Blog by Steve Laug
Not long ago I received a phone call from an interesting woman who had been given my phone number by a local pipe and cigar shop. She had a couple of pipes that needed some stem repair. In our conversation it turned out that they belonged to her husband and he had a total of two pipes. Both of them needed work and she was determined to get them repaired for him. In our talking we spoke of the options – either repairing the stem or making a new stem. She spoke with him and they decided to repair them. A few days later her husband stopped by the house to show me the two pipes. We talked and he decided to work on one pipe at a time so that he would have one to smoke while I repaired the other one. I finished the repair on the stem of his Big Ben Nautic 252 bent apple kind of quasi brandy shaped pipe. Here is the link to the stem repair on that pipe. https://rebornpipes.com/2017/12/22/restoring-repairing-a-damaged-stem-on-a-big-ben-nautic-252/ I returned it to him and he dropped off his second pipe for a repair as well. Two days later he called and said he had already chomped through the repair on the one he took with him. Even with a rubber softee bit he had demolished the repair. So we decided on this one to replace the stem.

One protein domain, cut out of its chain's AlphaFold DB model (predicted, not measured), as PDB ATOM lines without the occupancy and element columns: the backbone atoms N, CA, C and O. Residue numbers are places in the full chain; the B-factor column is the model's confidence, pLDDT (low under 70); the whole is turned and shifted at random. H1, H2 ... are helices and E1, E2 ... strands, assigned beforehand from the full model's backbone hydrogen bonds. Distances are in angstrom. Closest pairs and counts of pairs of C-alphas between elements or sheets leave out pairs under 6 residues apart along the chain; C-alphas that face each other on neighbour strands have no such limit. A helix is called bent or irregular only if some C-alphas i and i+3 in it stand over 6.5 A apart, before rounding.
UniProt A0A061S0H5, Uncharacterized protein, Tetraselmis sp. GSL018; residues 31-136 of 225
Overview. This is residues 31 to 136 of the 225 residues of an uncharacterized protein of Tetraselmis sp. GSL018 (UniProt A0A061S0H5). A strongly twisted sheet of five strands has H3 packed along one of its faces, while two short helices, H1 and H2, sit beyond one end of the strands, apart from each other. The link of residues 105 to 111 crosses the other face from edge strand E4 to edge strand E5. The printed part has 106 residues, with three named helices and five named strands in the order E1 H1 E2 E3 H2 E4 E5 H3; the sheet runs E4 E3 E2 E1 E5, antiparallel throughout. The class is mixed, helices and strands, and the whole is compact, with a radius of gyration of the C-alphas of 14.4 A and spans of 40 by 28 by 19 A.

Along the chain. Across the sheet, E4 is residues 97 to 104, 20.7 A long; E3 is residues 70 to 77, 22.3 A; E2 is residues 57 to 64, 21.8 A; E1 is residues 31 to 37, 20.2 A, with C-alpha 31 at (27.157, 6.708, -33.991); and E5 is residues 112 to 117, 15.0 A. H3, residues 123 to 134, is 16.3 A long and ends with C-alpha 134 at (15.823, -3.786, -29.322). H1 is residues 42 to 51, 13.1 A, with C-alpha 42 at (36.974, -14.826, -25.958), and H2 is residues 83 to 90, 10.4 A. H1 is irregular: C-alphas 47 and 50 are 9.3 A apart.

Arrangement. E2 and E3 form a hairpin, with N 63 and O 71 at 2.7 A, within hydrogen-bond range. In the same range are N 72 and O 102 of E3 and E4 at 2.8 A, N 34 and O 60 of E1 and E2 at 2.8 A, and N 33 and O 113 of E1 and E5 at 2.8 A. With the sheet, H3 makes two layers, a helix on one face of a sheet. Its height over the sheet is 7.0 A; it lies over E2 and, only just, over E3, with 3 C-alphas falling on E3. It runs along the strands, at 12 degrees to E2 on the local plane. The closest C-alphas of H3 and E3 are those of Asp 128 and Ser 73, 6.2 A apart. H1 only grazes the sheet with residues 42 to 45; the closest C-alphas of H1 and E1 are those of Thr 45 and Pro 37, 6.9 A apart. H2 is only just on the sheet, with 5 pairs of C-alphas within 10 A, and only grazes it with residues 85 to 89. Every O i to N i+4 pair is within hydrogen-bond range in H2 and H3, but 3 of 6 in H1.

The second pipe is a Lorenzetti Galatea Bent apple shape. It is stamped on the left side of the shank Lorenzetti over Italy. On the right side it is stamped Galatea. There is no shape number on the bowl or shank. The end of the shank has a decorative ferrule that is silver with two silver rings and a Lucite ring. The original stem also had a silver band between the shank and the rest of the stem. Lots of bling on this Italian beauty. The stem was black acrylic. From the side view photos below the pipe looked pretty good. The finish was dirty but the pipe appeared to be in decent condition. The top view photos show what the bowl and stem looked like from the top and underside views. Like the other pipe the bowl on this one had never been reamed and there was a thick cake that was composed of aromatic tobacco. It was soft and sticky. The lava overflow on the rim top was also sticky to touch. The smell of the pipe was a sickly sweet and sour smell of a pipe that had never seen a pipe cleaner and never had been cleaned. Once again he had gnawed the stem and had broken the top edge and a bit of the stem in front of the button. It was a mess. The underside had deep tooth marks and was also damaged. The poor pipe was a mess but he obviously smoked it as much as he did the first one. Now I had a task – clean and replace the stem on this one so that I could put a new stem on the first one. I had a mission. I took photos of the pipe before I cleaned it up. I took a close up photo of the bowl and rim to show the thickness and composition of the cake and the thick overflow of lava on the rim top. It looked to me that there was some damage to the inner edge and bevel of the rim on the right side of the bowl toward the back. I would know more once I reamed the cake back and could see what was underneath. It was not in nearly the condition of the Big Ben that finished for him early. I also took some photos of the stem damage so that you could see what I was up against. The sad thing to me was that this second pipe had exactly the same damage to the stem and the bowl looked identical as well.I reamed the bowl back to bare briar with a PipNet pipe reamer. I started reaming it with the smallest cutting head and worked my way up to the second cutting head which matched the diameter of the bowl. I touched up the reaming with a Savinelli Fitsall Pipe knife.The rim was in rough condition. There was gouging around the inner edge of the bowl cause by a knife and there was some charring in that area as well. The rest of the rim was in rough condition and appeared to have been knocked about a bit. It would need to be topped and reworked.I topped the bowl on a hard board with a piece of 220 grit sandpaper. I was able to remove much of the surface damage to the rim top. The second photo below shows the top of the rim after the topping. You can see the charred area in that photo as well.I used a folded piece of 220 grit sandpaper to re-bevel the inner edge of the rim and smooth out the damaged areas on the right inner edge. I blended that area into the rest of the beveled rim. Once it was shaped correctly I wiped it down and polished the briar with micromesh sanding pads – wet sanding with 1500-2400 grit pads and dry sanding with 3200-6000 grit pads. I restained the top and inner edge of the rim with a dark brown stain pen. The colour blended well with the rest of the bowl.I had enough of the smell of the pipe permeating the workspace so I decided to rid it of the smell filled my work area. I used pipe cleaners, cotton swabs and alcohol to clean out the interior of mortise and the airway in the shank. I used a dental spatula to scrape the walls of the mortise area. It took a lot of pipe cleaners to remove all of the buildup but once it was clean the pipe smelled better and it would be more pleasant for me to work on.With internals clean I turned my attention to the outside of the briar. I rubbed the bowl and shank down with Before & After Restoration Balm to deep clean the smooth finish, enliven and protect the briar. I hand rubbed it with my fingers and wiped it off with a soft cloth. I buffed the bowl with a soft cotton cloth to polish it. It really began to have a rich shine in the briar. I took some photos of the bowl at this point to mark the progress in the restoration. With the bowl finished I set it aside and went through my can of stems to find one that would work well with the pipe. I had two that could work – one was a vulcanite stem that had promise and looked good on the shank. It was the same length but slightly smaller in diameter than the original stem. The other stem was Lucite/acrylic. It was the same diameter as the previous stem and about 1/8 inch shorter. It also looked good with the pipe. Neither stem had the metal adornment on the end. I had nothing like that in my available stems. I chose the acrylic stem as it as harder than the vulcanite and I believe it will outlast the vulcanite stem with this particular pipe man. The tenon was slightly shorter but the shank was wide open with a deep mortise that was designed for a filter. I figured the length of the tenon did not matter in this case. I bent the stem over a heat gun to match the original stem. I sanded out the nicks and marks on the stem surface. The second and third photos below show the stem after the bend. I continued to sand out the nicks and scratches with 220 grit sandpaper to smooth out the stem surface. There were a lot of rough places on the stem and the tenon that needed to be smoothed out and blended into the surface.I polished out the sanding scratches and marks in the acrylic on both sides of the stem and the button surface itself with micromesh sanding pads – wet sanding it with 1500-2400 grit pads and dry sanding it with 3200-12000 grit pads. I wiped down the stem after each pad with a damp cloth to remove the sanding dust. I used a series of needle files to open the stem and funnel the airflow. After that I buffed the stem on the buffing wheel with Blue Diamond to polish out the final scratches in the acrylic. I put the stem on the bowl and worked the pipe bowl over on the buffing wheel using Blue Diamond to polish the bowl and stem. I hand buffed the stem to raise the gloss on the stem and polished the metal stem adornment with a silver polishing cloth. I gave the bowl and stem multiple coats of carnauba wax and buffed it with a clean buffing pad to raise the shine. I buffed the entire pipe with a clean microfiber cloth to deepen the shine. The finished pipe is shown in the photos below. The medium brown stains on the smooth finish of the apple shaped bowl works well with the rich black of the Lucite stem. The new stem and the polishing revealed a beautiful piece of briar and a well-shaped pipe. Thanks for looking.